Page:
This time I was a lot happier with the results.
Or anyway, I was temporarily happy, until I came back the next day and decided I had drawn former CBS News anchor Dan Rather. I snapped the photo above and pulled it on my PC, and somehow just seeing the image in a different scale, on a screen instead of paper, brought all the problems into focus. I’ve often seen it suggested that you should hold your drawings up to a mirror to find the problems; now I know seeing it in a different scale can help, too.
So lesson #3: check your work in a mirror and view it a different scale before you commit to ink.
Anyway, I decided my revised Barnabas looked way too healthy for a 100-something-year-old vampire. His face was too full and well-fed. Also, there was too much forehead showing below those stylish bangs. So I went into Photoshop, lowered his forehead (which also meant widening the top of his head) and pulled the sides of his jaws closer together, accentuating the gaunt cheekbones. I also decided to give more of an angle to the nose. This got me a lot closer to where I wanted to be.
The difference is more obvious if you see the faces next to each other:
One thing I struggle with is drawing faces as they are, as opposed to the “idealized” or stylized generic faces I taught myself to draw as a kid, when I basically just cribbed from comic books. Whenever pencil hits paper, muscle memory takes hold of my wrist and people start looking like superheroes. In real life, people don’t always have perfectly symmetrical faces, straight noses, lantern jaws, eyes that line up, Ken doll hairlines, etc. It’s the little idiosyncrasies that define us and make one person distinct from another, and the art of capturing likenesses is to find those things and put them on the page. Ian Fleming once wrote that ” The difference between a good golf shot and a bad one is the same difference between a beautiful and a plain woman – a matter of millimetres.” The things that make us recognize a specific person out of millions are often tiny details.
So anyway, now I have an image that’s more or less what I was shooting for. The problem is it only exists as a Photoshop file, so if I ever want a paper copy, I’ve got to go through all that inking a third time. It ain’t likely.
The real kicker is that I’m not even sure you could call this a “caricature.” It’s a comic-book like drawing, but is it exaggerated? Whimsical? It’s a more-or-less “realistic” head on a dwarfish body. Neither fish nor foul.
Just to prove I can never leave anything alone, a couple days later I pulled out my Kindle Fire and used my stylus to try a more cartoonish approach, using the “Medibang Paint” app. I have to say I’m probably most satisfied with that version, since it doesn’t even try to be “realistic.” I like that it’s limited to a minimum of linework, though honestly, having spent so much time wrestling with Mr Frid’s features earlier probably made it a lot easier to reduce them to just a few angles and curves. The cool part is that there’s just enough there to suggest “Barnabas,” and the viewer can do the rest of the work.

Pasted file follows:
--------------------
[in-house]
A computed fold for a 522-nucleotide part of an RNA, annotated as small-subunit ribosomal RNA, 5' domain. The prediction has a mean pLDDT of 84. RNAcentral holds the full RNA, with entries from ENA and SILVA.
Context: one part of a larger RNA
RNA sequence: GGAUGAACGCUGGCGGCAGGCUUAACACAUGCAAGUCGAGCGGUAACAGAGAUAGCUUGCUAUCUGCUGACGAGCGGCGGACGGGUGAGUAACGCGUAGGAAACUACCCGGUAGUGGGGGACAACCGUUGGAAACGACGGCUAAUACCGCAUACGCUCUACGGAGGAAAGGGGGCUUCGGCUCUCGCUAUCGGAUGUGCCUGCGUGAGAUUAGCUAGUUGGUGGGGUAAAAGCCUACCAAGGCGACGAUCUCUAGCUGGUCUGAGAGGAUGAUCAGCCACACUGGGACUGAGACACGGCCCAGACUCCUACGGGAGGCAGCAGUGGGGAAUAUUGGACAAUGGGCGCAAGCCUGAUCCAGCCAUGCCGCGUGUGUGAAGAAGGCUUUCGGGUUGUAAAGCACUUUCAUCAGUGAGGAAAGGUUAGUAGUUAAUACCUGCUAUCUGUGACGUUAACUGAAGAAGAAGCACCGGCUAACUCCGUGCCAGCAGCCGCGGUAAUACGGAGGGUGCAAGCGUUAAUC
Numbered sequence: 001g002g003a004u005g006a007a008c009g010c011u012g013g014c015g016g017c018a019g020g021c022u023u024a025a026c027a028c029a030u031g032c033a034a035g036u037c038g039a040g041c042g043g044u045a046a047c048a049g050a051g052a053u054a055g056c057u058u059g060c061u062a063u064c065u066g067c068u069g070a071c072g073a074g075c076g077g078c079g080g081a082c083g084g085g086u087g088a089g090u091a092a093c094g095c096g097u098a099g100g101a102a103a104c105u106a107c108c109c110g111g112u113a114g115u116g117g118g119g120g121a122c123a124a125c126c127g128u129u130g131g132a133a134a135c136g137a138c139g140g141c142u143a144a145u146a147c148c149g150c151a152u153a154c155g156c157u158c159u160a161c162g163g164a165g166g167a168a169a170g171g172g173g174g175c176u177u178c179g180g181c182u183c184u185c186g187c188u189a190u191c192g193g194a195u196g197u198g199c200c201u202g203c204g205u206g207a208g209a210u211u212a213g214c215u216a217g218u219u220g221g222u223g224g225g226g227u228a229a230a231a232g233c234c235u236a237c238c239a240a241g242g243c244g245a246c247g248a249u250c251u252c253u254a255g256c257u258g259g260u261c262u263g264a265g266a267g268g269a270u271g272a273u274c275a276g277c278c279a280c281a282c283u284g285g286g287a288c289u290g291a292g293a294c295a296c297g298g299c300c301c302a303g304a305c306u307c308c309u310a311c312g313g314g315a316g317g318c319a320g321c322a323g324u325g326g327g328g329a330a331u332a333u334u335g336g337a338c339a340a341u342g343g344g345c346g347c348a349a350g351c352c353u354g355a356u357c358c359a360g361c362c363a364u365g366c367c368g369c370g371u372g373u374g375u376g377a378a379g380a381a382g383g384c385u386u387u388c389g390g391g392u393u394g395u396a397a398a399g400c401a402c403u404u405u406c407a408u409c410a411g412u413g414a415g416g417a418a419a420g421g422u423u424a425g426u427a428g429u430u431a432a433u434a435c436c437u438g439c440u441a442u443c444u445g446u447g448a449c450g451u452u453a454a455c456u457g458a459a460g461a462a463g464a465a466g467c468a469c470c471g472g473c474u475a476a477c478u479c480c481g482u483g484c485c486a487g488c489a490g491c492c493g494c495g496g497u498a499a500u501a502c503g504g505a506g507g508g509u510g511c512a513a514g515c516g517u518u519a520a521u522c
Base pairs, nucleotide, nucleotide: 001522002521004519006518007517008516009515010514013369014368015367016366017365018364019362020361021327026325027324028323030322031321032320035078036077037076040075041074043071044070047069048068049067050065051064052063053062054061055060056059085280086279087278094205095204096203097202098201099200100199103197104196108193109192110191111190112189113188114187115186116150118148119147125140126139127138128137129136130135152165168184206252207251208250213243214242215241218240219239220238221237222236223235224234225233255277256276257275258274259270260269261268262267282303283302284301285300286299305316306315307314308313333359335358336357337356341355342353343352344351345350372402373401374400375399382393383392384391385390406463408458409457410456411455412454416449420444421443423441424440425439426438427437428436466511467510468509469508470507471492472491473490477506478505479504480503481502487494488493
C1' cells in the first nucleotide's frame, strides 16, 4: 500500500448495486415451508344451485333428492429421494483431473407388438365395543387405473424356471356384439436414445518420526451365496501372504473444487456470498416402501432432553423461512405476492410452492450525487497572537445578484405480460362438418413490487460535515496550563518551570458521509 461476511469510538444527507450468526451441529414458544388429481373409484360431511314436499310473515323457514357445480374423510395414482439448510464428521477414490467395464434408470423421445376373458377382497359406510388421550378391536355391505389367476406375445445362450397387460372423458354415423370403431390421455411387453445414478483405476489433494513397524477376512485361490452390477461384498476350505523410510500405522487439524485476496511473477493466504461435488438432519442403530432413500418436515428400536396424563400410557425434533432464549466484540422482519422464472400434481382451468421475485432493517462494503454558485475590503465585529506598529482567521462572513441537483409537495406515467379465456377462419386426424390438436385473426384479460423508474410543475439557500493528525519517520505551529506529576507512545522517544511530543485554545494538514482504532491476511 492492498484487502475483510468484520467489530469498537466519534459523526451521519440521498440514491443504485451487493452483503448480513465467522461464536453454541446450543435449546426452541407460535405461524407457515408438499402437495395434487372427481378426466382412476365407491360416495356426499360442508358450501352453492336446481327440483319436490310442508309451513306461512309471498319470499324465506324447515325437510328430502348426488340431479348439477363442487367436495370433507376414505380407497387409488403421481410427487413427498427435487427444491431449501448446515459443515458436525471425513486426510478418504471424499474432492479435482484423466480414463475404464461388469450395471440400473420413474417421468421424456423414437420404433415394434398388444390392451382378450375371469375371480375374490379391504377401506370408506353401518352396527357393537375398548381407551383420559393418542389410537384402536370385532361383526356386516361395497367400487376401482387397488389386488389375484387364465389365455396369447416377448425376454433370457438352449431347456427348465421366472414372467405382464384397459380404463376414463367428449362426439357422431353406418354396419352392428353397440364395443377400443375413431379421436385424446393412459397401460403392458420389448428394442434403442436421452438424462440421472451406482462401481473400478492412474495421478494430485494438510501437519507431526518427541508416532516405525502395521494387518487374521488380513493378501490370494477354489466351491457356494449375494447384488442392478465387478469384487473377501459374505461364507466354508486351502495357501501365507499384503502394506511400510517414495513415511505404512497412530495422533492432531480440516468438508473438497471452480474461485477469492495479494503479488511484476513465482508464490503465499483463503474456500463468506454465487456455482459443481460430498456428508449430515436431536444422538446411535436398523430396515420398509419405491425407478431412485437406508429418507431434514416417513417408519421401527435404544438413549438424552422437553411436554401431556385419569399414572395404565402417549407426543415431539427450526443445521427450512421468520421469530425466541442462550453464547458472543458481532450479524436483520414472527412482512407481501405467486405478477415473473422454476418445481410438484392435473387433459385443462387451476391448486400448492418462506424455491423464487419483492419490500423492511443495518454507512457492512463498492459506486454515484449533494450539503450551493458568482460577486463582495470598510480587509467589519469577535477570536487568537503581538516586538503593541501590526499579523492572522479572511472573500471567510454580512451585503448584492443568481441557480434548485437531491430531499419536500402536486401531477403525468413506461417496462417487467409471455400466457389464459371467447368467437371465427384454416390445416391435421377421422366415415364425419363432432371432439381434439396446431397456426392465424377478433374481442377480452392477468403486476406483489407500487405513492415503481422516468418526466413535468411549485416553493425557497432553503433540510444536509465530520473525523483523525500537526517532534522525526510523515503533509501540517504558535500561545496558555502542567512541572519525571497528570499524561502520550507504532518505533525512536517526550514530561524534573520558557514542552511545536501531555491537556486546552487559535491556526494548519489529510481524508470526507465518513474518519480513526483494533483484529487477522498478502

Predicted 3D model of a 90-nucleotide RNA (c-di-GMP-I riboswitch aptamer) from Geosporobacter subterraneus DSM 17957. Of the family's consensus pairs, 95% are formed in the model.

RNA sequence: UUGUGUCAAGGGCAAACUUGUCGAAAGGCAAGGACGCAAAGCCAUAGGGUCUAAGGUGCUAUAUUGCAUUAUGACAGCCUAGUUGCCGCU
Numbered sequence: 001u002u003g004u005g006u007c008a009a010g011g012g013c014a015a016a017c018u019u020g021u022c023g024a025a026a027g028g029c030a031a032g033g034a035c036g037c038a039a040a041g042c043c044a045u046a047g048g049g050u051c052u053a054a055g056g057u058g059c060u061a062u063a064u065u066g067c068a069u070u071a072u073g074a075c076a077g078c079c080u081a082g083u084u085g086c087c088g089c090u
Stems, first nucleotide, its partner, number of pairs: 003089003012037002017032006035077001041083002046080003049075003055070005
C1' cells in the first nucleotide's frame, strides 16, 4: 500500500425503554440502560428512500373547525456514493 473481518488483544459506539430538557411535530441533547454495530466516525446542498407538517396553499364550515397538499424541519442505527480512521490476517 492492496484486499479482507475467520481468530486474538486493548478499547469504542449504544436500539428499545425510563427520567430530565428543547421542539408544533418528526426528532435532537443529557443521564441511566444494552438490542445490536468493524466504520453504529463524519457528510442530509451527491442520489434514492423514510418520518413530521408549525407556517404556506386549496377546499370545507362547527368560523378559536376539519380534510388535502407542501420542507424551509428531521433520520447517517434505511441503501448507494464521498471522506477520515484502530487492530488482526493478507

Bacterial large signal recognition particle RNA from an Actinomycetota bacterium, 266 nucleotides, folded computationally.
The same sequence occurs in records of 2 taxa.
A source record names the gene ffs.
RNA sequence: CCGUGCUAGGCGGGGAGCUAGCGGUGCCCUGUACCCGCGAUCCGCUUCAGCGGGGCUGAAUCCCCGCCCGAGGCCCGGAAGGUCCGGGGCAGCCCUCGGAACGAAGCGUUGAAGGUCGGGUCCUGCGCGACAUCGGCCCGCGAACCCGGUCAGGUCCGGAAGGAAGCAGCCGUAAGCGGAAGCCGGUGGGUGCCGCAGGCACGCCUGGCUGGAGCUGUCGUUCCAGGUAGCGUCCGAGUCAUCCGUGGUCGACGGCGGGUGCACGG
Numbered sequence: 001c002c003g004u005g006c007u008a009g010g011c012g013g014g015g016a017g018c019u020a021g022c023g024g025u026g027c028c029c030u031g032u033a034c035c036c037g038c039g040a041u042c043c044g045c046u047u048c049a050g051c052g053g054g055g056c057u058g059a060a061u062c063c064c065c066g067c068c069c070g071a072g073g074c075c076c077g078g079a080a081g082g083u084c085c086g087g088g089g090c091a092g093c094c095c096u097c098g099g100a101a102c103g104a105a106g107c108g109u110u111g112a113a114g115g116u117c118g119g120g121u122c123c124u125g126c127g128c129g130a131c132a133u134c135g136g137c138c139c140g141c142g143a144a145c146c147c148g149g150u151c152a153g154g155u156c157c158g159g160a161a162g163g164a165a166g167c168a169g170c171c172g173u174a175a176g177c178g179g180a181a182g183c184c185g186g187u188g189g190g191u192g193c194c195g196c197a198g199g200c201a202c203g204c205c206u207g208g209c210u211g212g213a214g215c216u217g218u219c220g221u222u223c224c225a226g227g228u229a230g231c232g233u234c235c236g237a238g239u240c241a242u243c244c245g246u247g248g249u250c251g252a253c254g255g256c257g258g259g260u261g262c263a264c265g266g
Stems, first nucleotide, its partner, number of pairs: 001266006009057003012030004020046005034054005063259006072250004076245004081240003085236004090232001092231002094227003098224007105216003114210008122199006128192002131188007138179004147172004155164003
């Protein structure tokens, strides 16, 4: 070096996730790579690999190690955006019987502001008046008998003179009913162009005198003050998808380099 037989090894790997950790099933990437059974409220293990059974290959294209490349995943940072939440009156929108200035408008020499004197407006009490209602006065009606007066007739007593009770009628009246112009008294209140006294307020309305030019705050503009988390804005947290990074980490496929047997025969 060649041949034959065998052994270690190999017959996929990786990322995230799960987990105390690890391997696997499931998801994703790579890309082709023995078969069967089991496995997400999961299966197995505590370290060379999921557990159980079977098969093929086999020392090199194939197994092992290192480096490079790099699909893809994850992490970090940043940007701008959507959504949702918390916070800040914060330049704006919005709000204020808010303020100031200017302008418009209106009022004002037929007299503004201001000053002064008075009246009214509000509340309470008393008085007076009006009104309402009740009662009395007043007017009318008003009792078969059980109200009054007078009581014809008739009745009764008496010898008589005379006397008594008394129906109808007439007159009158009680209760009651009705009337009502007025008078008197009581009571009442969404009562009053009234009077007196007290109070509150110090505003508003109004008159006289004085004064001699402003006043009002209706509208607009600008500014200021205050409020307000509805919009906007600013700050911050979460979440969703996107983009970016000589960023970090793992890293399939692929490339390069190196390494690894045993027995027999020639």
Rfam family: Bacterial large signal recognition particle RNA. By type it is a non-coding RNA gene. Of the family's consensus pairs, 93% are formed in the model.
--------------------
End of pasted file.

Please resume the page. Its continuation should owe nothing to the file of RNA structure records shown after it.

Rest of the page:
Of course, your mileage may vary, and in a week’s time, I may dislike this one as much as the others.
I got a set of nib pens for Christmas in hopes of finally figuring out how to do “proper” inking. Historically, I’ve used fine-tipped markers and tried to recreate the effects of nibs and brushstrokes through “fakery.”
Since the object was to concentrate on technique and self-instruction, I didn’t spend a lot of time coming up with an original pencil image to start from. Instead, I “swiped” an image of Jack Kirby’s Captain America and another of Sheldon Moldoff’s Batman. Trying to copy their styles was another sort-of test for me, though I’ve done something similar before with an image where Kirby’s Silver Surfer met Al Plastino’s Superman. I’ve always been struck by the huge gulf between Marvel comics art styles of the early to mid-60s (generally energetic and innovative) as compared to DC’s output from the same period (fairly bland and still stuck in the previous decade). I like the idea of these characters running into each other back when they were most different from each other. Sort of a “changing of the guard” thing.
Anyway the brush work went a lot more smoothly than I expected, but it took a lot of trial and error to figure out the nibs. I used Speedball’s “Cartooning Project Set” and leaned heavily on the “B6” nib for wider lines and the “100” nib for the finer stuff. I couldn’t work up the courage to try the wider ones.
About 3/4ths of the way through, I had a temporary bout of insanity and changed nibs over the board (!) which resulted in some splatter. I considered (a) using white-out to cover it or (b) tossing the whole thing in the wastebin, but then I decided it might be fun to add more splatter, on purpose. So I traced the figures to make an overlay mask, dipped a toothbrush in the ink and ran my finger over the bristles. I couldn’t figure out why the results were so uniform — lots of tiny dots of almost the exact same size, creating a “static” or “fog” effect — so I tried going over areas again to make some parts darker, but that didn’t help much. Eventually I realized what I needed was more variety in the size of the droplets, so I switched to smacking the toothbrush against a pencil. The end result is a lot “busier” than I wanted, but at least now I know better how to control splatter.
I finished it off with watercolors, which was fun as the ink was waterproof and didn’t run. With some practice, I think I could do some interesting projects with these methods.
I was finally coming to grips with the fact that I’m living in the 21st (!) century and now here we are in the previously inconceivable year of 2020. I mean seriously, doesn’t “2020” sound like a subtitle at the beginning of a sci-fi movie? Arguably, we are several years into a post-apocalyptic dystopia at this point, so it’s not like it totally came out of nowhere, but still, that number is nuts.
Or maybe it’s just an age thing. I wonder how my grandparents felt when the calendar rolled over to 1970, or 1980, considering they’d been around for the Great Depression and World War II? My Dad’s dad was born two years after the Wright Brothers’ first flight in Kittyhawk, and lived to see men land on the Moon. Surely towards the end of their lives, they thought the numbers were getting just as far-fetched as I find 2020.
The weird thing is, I remember being in the car on New Year’s Eve, 1969, on the way home from visiting relatives, and the announcer on the radio was wondering what surprises we had in store for us in 1970. That means that at this point, I’ve lived in parts of SIX decades. That’s pretty much the textbook definition of “sobering.”
Anyway, I drew a doodle on the fridge to kick the year off:
I seem to have a lot of trouble coming up with stuff to post here, while at the same time I’m always doodling something or other, so this year I hope to share my drawings, good and bad, warts and all, just so there’s some content for a change.